Perhaps a current viewer will be unable to believe the rudimentary elements that in his day forged the epic of Charlton Heston as El Cid, but no one is immune to the final despair of Kirk Douglas in ‘The great carnival’, with a theme so topical that perhaps it should give thought to many media. «They have survived the weight of time, they have overcome the wear and tear of expectation and the disinterest of distance. There are many classics that tell us about our time more accurately and lucidly than many recent films», Reflects Jaume Ripoll, co-founder and editorial director of Filmin, the Spanish platform that has been betting on classic cinema for 15 years as a mainstay of its catalog, in which ‘The indiscreet window’, ‘The godfather’, ‘Taxi driver stand out ‘,’ The 400 blows’ or ‘Con faldas a lo loco’ as the most viewed titles. Both Filmin and TCM choose their products carefully to attract a new audience to this exquisite inventory. “The fact that there are more and more platforms or podcasts helps to give visibility and generate that curiosity in many young people who did not know these films before,” says Marta Alonso, head of programming for the thematic channel in Spain.

The end of the iconic film of the Nouvelle Vague and François Truffaut's debut film, 'The 400 blows'
The end of the iconic film of the Nouvelle Vague and François Truffaut’s debut film, ‘The 400 blows’ – ABC

Orphaned of premieres during the pandemic, reruns of classics filled the void of novelties in movie theaters and, to the surprise of many, paid off. Some movies even made it into the top ten or twenty most watched titles. For Torres-Dulce, “leaving aside the National Film Library, which fulfills its function”, if a cinema were to open in Madrid that exclusively screened classic films, they would be as successful as “those of La 2”. The data confirms it. One of the last films broadcast in ‘Days of classic cinema’, directed by Gerardo Sánchez, was ‘Frienda ‘by Stanley Donen, which recorded a 4.3 percent screen shareto two Mondays ago, exceeding the chain average that night by more than one point. The most watched film of this year was another starring Audrey Hepburn, a magnet for audiences and older men, who in September recorded a 5.4 share, almost doubling the monthly average of La 2 y with more viewers, even, than some TVE night.

Cary Grant and Audrey Hepburn in Stanley Donen's 'Charada'
Cary Grant and Audrey Hepburn in Stanley Donen’s ‘Charada’ – ABC

A spare life

«Classic cinema is not necessarily in a mausoleum nor is it in an archaeological excavation of Tutankhamun’s own or in a museum in which it is admired from a certain distance, but it is alive, “says the former State Attorney General, who is comforted that the intergenerational public that consumes these cult contents does not let yourself be trained with respect to fashions and avant-gardes and choose freely.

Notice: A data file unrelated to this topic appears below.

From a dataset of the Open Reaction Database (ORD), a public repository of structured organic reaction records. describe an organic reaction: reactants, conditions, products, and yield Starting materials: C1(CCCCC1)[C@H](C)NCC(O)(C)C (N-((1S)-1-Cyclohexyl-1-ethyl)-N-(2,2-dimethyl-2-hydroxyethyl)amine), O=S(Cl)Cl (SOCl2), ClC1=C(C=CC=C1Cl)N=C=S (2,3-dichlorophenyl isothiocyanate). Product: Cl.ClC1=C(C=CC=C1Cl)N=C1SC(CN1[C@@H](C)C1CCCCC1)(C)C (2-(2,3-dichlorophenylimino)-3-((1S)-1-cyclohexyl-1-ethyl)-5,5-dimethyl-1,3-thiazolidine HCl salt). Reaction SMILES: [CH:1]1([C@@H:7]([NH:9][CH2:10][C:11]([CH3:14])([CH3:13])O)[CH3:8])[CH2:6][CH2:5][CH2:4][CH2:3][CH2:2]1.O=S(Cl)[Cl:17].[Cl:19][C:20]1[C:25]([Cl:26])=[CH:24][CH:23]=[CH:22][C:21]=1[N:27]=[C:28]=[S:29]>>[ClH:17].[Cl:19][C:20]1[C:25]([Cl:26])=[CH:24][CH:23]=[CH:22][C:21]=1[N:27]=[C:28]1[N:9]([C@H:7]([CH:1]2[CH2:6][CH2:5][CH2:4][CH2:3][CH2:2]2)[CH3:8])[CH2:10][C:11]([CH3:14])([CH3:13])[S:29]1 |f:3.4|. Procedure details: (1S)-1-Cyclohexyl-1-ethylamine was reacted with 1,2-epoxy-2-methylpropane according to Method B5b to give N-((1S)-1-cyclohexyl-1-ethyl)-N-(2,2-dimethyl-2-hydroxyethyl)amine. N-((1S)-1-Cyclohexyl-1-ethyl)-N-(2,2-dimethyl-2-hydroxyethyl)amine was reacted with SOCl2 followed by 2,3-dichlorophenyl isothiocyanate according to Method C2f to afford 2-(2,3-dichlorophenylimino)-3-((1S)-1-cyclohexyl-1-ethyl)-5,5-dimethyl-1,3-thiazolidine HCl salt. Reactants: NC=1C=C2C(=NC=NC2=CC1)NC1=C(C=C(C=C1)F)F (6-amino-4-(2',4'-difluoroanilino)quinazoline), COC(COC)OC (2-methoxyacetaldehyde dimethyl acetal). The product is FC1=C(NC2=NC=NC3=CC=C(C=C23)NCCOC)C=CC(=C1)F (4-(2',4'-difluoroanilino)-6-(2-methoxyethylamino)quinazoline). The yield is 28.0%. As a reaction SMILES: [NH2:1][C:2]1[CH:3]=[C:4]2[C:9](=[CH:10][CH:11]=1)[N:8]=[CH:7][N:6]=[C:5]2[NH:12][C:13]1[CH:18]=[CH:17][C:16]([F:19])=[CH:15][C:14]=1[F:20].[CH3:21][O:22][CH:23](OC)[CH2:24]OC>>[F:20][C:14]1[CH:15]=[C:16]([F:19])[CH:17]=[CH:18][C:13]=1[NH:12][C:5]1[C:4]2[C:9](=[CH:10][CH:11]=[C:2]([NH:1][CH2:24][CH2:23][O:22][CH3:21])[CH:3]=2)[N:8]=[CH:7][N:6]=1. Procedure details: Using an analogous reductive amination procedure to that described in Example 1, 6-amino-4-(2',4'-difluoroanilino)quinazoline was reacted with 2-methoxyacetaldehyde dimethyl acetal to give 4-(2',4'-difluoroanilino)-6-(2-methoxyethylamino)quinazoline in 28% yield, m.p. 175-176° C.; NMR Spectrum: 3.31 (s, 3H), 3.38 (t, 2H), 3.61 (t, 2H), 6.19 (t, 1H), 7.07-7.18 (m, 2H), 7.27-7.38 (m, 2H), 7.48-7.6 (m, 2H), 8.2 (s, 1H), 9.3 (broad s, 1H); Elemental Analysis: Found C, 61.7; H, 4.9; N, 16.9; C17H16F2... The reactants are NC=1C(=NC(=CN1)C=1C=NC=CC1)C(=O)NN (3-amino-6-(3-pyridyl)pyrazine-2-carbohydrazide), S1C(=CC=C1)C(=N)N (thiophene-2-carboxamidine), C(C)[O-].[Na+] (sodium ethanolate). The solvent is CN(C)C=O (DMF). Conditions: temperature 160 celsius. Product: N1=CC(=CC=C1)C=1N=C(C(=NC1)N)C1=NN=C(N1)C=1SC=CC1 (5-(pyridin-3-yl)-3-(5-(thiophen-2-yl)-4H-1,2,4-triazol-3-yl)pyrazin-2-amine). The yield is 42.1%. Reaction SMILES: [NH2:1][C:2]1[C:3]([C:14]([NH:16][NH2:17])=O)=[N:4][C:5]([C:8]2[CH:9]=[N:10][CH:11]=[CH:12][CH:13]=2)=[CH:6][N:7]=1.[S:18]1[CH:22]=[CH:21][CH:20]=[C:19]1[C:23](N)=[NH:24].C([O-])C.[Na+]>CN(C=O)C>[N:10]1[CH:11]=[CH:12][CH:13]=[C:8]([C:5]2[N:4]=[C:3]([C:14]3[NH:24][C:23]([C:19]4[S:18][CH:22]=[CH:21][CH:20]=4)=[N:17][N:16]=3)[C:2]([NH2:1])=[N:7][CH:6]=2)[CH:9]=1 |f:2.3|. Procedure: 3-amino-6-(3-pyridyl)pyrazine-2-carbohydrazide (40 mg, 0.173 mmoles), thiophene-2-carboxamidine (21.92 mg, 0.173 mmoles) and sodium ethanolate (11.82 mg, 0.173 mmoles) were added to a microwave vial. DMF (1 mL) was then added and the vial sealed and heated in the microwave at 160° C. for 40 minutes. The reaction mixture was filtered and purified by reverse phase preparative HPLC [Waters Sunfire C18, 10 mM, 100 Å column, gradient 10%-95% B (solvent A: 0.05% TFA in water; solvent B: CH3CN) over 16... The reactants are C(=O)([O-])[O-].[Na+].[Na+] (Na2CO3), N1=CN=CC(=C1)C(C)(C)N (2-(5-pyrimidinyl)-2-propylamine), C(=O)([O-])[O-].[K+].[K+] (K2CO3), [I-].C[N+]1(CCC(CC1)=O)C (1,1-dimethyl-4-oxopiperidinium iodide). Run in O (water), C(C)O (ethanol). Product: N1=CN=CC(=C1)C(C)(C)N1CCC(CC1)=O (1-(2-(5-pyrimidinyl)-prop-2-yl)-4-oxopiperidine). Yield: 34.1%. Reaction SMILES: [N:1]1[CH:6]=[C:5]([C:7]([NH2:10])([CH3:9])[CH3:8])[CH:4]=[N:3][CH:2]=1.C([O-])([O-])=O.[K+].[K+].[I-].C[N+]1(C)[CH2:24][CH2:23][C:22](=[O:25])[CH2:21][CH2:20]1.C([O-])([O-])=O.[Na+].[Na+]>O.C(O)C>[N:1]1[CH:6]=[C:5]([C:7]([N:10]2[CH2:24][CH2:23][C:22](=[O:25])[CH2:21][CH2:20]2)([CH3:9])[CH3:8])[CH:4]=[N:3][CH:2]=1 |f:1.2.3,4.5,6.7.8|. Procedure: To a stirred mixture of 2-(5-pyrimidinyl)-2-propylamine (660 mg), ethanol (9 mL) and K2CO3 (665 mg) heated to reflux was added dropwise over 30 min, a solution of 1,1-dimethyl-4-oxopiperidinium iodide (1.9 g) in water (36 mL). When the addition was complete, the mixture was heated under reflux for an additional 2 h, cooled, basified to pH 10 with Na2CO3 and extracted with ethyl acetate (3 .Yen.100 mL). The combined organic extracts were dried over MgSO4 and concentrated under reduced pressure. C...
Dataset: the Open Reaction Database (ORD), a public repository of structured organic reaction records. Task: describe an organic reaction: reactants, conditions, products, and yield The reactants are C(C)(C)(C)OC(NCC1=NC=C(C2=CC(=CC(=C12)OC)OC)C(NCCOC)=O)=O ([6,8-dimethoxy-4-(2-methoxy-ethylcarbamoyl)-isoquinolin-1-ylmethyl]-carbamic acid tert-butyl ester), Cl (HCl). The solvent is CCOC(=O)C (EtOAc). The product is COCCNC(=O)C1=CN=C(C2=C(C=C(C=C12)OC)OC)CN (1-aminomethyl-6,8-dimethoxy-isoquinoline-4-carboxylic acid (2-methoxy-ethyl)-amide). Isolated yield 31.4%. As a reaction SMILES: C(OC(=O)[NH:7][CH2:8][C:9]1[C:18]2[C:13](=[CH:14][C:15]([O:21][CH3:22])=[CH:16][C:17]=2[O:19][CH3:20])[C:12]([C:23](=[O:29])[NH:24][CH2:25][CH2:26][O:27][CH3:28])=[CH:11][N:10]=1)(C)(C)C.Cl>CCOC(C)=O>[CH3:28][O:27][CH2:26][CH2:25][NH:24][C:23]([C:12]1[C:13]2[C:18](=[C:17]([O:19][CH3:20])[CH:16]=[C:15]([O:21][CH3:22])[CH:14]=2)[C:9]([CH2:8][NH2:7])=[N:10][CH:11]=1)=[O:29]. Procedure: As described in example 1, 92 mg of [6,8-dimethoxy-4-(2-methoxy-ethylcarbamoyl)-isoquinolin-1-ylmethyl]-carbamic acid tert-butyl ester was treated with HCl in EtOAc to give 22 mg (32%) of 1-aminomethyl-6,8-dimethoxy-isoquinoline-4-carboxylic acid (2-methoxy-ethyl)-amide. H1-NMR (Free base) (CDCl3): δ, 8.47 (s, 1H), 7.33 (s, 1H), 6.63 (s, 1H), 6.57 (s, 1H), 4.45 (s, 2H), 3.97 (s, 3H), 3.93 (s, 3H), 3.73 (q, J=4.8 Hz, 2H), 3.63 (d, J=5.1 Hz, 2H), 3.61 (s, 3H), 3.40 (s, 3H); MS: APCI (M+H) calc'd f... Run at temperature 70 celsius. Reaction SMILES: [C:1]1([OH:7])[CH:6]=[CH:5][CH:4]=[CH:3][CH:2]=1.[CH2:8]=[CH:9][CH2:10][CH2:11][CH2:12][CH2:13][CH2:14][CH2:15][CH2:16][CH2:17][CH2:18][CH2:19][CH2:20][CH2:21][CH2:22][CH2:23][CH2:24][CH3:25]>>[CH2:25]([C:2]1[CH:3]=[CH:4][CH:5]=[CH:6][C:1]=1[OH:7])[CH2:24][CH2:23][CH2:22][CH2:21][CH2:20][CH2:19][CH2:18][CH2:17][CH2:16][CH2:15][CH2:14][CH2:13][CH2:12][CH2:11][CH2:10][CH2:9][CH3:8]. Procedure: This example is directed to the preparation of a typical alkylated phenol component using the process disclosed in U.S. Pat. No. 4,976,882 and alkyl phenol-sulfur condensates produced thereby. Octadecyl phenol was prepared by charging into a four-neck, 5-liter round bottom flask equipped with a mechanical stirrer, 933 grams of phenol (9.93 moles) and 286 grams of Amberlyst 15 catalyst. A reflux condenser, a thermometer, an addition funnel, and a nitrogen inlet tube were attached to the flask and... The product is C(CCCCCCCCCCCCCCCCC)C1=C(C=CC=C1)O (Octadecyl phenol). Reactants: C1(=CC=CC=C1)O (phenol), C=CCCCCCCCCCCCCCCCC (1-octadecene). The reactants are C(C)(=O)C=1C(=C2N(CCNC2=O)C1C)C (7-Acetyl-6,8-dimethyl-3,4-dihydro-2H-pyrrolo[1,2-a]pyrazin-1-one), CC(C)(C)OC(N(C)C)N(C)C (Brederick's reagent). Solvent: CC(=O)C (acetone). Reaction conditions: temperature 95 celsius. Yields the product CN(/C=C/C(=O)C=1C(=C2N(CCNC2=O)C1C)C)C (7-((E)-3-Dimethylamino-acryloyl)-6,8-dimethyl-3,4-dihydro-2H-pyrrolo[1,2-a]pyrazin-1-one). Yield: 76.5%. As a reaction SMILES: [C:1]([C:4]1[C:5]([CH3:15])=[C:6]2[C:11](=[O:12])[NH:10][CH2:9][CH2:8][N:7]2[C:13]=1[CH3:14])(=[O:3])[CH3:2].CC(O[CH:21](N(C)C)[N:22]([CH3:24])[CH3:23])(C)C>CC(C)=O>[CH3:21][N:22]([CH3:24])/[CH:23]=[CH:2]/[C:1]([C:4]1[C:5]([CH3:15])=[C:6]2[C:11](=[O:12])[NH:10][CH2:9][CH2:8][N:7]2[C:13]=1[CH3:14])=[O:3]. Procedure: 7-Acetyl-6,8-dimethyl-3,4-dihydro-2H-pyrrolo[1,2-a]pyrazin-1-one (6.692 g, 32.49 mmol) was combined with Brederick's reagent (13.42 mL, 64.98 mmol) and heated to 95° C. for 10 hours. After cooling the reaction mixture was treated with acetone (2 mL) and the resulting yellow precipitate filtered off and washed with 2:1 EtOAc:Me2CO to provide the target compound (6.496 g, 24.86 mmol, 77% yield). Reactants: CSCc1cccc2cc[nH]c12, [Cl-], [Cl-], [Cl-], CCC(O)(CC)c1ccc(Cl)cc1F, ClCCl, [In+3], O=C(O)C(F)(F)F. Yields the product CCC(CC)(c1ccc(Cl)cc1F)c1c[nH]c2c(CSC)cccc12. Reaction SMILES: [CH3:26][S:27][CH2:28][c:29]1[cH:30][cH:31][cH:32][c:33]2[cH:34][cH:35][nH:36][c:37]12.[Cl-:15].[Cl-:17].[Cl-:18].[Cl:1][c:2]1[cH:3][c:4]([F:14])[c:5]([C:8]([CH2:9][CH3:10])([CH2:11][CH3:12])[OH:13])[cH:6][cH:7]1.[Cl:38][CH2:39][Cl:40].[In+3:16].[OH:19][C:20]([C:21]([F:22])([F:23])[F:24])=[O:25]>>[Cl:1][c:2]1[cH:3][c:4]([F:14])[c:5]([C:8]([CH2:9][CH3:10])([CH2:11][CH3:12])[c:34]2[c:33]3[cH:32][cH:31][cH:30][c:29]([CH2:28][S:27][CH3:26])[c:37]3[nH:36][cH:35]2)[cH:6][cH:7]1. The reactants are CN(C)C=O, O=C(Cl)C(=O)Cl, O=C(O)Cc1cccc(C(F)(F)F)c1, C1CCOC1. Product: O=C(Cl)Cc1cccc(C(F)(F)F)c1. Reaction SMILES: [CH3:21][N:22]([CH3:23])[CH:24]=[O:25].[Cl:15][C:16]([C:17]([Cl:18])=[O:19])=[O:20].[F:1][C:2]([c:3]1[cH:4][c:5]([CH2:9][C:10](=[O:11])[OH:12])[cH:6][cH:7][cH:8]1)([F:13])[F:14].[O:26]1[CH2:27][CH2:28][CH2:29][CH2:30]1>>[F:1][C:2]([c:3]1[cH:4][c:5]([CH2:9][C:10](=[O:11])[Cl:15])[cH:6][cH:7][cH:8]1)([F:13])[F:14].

For many novelties that exist, there is no greater claim than the past. There is no legal drug that moves more money in the world than nostalgia. Neither one that leaves such a deep mark or creates such addiction, although for some like Nacho Rozas, director of the podcast ‘La Trinchera’, that new generations succumb to the charm of stars that could sound, by time, chimerical gods, it is more a “Rise of imposture” than true melancholy. «The ‘classic addicts’ are those who do not stop seeing the world as if it were a movie. A bit bohemian and dreamy, as Julio would say [Iglesias]. Maybe some romantics. Age does not matter, as in love ”, defines the also young film columnist in ‘La Iberia’. What has been the spare life that Garci used to say.

For some, like Nacho Rozas, director of the podcast ‘La Trinchera’, the fact that young people succumb to the charm of the classic is more a “boom of imposture” than a true melancholy.

«Retro is fashionable. After a time of Adamism and iconoclasm, the value of the canon begins to be recognized again, “says David Felipe Arranz, philologist and professor at the Carlos III University of Madrid, who quotes the poet Samuel Taylor Coleridge to ensure that” we believe in classic film stories because we want to believe in them and because we decided to suspend the laws of the rational, but not those of the plausible, what could happen ». Be that as it may, novelty or custom, as Torres-Dulce says, “the avant-gardes are always welcome because they break the mold, bring freshness, but the return or compatibility with the classics happens over time.”

Classic film lovers, defenders of that romantic redoubt in which Paul Newman still owned the bluest gaze in the world and Elizabeth Taylor the most violet, have more and more weight, but they are still an exclusive niche in a world of masses. “A bubble”, clarifies Belmonte. They cling to a cinema that, unlike the current one, is not quickly forgotten. «The new generations ‘connect’ with classical cinema if someone makes a recommendation or selection before them, although paradoxically its access is easier. Before, you had to look for a movie with courage, it was an exciting adventure that could take you years, now no longer ”, says Arranz, collaborator of the program ‘Sequences in 24’, recently awarded for its cinematographic diffusion.

Others, like Guillermo Balmori, cinematographic historian and founder of Notorious Ediciones, consider that, thanks to the TVE school, “a hobby was created unparalleled in any other country. Spain is the country with the most love for classic Hollywood cinema», Sentence. He says it conscientiously, because he advised some ‘major’ in several classic film collections and managed ‘The essentials’, the film library of El Corte Inglés.

Classic cinema is still a factory of dreams, almost as much as of broken toys. An infinite memory box that, even today, has the power to transcend memory and add followers. Despite time and the ephemerality of fashions. Like that scene from ‘The Third Man’ in which Carol Reed’s fingers, pretending to be those of Orson Welles’s Harry Lime, are struggling to grasp the lid of the Vienna sewers. Out of sheer determination, like his last bastion.